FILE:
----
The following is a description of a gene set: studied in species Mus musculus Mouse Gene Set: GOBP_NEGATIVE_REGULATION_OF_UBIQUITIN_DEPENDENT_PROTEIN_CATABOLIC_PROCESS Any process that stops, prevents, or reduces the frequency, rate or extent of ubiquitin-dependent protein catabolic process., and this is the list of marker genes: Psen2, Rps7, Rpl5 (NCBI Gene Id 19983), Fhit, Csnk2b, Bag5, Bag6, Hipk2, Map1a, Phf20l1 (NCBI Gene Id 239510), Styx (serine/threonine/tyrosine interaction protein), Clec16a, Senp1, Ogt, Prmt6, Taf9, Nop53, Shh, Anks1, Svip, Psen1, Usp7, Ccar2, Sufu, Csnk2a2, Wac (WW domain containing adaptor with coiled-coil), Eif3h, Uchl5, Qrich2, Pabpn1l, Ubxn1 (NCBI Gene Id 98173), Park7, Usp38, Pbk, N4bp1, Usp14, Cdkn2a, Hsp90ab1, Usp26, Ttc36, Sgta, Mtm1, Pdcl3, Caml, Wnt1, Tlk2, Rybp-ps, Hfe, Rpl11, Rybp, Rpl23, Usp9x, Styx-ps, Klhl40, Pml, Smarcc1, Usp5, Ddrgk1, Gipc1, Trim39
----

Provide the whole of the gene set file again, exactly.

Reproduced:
The following is a description of a gene set: studied in species Mus musculus Mouse Gene Set: GOBP_NEGATIVE_REGULATION_OF_UBIQUITIN_DEPENDENT_PROTEIN_CATABOLIC_PROCESS Any process that stops, prevents, or reduces the frequency, rate or extent of ubiquitin-dependent protein catabolic process., and this is the list of marker genes: Psen2, Rps7, Rpl5 (NCBI Gene Id 19983), Fhit, Csnk2b, Bag5, Bag6, Hipk2, Map1a, Phf20l1 (NCBI Gene Id 239510), Styx (serine/threonine/tyrosine interaction protein), Clec16a, Senp1, Ogt, Prmt6, Taf9, Nop53, Shh, Anks1, Svip, Psen1, Usp7, Ccar2, Sufu, Csnk2a2, Wac (WW domain containing adaptor with coiled-coil), Eif3h, Uchl5, Qrich2, Pabpn1l, Ubxn1 (NCBI Gene Id 98173), Park7, Usp38, Pbk, N4bp1, Usp14, Cdkn2a, Hsp90ab1, Usp26, Ttc36, Sgta, Mtm1, Pdcl3, Caml, Wnt1, Tlk2, Rybp-ps, Hfe, Rpl11, Rybp, Rpl23, Usp9x, Styx-ps, Klhl40, Pml, Smarcc1, Usp5, Ddrgk1, Gipc1, Trim39